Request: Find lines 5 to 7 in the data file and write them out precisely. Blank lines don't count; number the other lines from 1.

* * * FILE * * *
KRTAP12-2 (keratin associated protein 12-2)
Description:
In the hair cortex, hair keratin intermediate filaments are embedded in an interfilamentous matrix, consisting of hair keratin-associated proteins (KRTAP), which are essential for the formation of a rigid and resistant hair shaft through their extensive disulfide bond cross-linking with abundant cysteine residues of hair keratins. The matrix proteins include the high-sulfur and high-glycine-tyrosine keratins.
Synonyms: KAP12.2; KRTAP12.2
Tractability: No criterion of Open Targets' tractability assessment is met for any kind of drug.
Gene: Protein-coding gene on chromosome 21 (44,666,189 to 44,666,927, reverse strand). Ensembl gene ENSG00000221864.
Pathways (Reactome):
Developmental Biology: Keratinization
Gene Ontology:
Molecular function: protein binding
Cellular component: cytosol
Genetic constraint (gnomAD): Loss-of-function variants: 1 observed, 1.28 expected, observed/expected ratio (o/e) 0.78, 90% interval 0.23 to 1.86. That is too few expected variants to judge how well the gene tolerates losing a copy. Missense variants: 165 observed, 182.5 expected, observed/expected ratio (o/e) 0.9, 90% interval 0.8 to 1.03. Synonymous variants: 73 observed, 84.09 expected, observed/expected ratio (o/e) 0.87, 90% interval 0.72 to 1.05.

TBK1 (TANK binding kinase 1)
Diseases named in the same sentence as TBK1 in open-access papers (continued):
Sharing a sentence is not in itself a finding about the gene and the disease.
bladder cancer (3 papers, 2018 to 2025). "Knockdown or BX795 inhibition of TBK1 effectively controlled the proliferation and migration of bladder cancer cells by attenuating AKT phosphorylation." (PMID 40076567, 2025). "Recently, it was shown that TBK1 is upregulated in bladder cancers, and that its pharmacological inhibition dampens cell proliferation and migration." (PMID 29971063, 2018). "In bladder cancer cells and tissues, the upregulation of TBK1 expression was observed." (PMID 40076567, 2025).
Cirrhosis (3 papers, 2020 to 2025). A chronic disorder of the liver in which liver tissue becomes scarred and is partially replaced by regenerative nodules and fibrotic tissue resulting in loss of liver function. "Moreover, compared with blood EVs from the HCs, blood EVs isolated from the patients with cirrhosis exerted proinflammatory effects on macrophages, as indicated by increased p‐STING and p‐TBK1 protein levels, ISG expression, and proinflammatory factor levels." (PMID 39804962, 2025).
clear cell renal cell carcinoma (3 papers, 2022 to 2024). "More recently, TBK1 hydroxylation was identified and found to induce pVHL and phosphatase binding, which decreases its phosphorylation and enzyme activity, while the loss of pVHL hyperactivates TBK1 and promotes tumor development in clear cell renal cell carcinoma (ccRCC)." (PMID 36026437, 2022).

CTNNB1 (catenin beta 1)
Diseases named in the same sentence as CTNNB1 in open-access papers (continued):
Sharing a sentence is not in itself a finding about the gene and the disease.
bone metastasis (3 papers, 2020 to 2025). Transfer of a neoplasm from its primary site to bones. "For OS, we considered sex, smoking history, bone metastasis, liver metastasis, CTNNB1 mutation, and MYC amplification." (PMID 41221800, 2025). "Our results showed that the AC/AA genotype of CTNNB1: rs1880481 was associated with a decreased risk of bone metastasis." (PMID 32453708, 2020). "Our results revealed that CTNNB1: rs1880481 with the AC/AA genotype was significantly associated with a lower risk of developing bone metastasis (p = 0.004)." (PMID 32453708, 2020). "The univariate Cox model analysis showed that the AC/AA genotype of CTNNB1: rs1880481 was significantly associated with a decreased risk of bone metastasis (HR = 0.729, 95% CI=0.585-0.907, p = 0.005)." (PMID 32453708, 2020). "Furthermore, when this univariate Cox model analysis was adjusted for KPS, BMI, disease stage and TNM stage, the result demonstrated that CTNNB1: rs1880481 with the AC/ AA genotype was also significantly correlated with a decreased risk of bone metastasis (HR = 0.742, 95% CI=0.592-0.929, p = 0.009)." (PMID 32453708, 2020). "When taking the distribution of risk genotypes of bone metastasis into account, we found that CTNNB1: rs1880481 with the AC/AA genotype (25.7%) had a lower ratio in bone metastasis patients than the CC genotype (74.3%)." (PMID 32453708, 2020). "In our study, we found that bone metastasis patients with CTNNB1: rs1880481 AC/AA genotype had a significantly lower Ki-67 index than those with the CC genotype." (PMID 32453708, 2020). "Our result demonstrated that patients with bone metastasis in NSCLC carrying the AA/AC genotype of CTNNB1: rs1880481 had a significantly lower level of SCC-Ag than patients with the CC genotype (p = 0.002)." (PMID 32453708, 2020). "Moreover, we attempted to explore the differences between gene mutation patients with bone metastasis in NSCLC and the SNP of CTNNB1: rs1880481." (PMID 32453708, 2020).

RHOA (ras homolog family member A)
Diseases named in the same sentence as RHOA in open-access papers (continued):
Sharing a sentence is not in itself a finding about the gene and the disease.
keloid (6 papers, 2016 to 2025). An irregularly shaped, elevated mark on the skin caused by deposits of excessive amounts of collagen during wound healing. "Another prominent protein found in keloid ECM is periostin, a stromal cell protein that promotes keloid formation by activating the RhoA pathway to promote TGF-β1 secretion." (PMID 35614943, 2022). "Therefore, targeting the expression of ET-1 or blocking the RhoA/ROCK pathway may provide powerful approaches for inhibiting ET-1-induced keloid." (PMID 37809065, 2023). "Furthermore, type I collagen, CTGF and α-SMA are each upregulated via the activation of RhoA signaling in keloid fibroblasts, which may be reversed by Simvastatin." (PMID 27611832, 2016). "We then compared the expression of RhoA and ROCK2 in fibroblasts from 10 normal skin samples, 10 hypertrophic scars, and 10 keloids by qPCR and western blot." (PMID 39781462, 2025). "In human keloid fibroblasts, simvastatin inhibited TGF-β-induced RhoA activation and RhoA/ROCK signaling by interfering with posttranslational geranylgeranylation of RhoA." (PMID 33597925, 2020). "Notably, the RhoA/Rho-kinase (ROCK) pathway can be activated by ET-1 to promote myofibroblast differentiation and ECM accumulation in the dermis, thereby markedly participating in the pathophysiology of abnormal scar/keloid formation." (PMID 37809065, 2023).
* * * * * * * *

Tractability: No criterion of Open Targets' tractability assessment is met for any kind of drug.
Gene: Protein-coding gene on chromosome 21 (44,666,189 to 44,666,927, reverse strand). Ensembl gene ENSG00000221864.
Pathways (Reactome):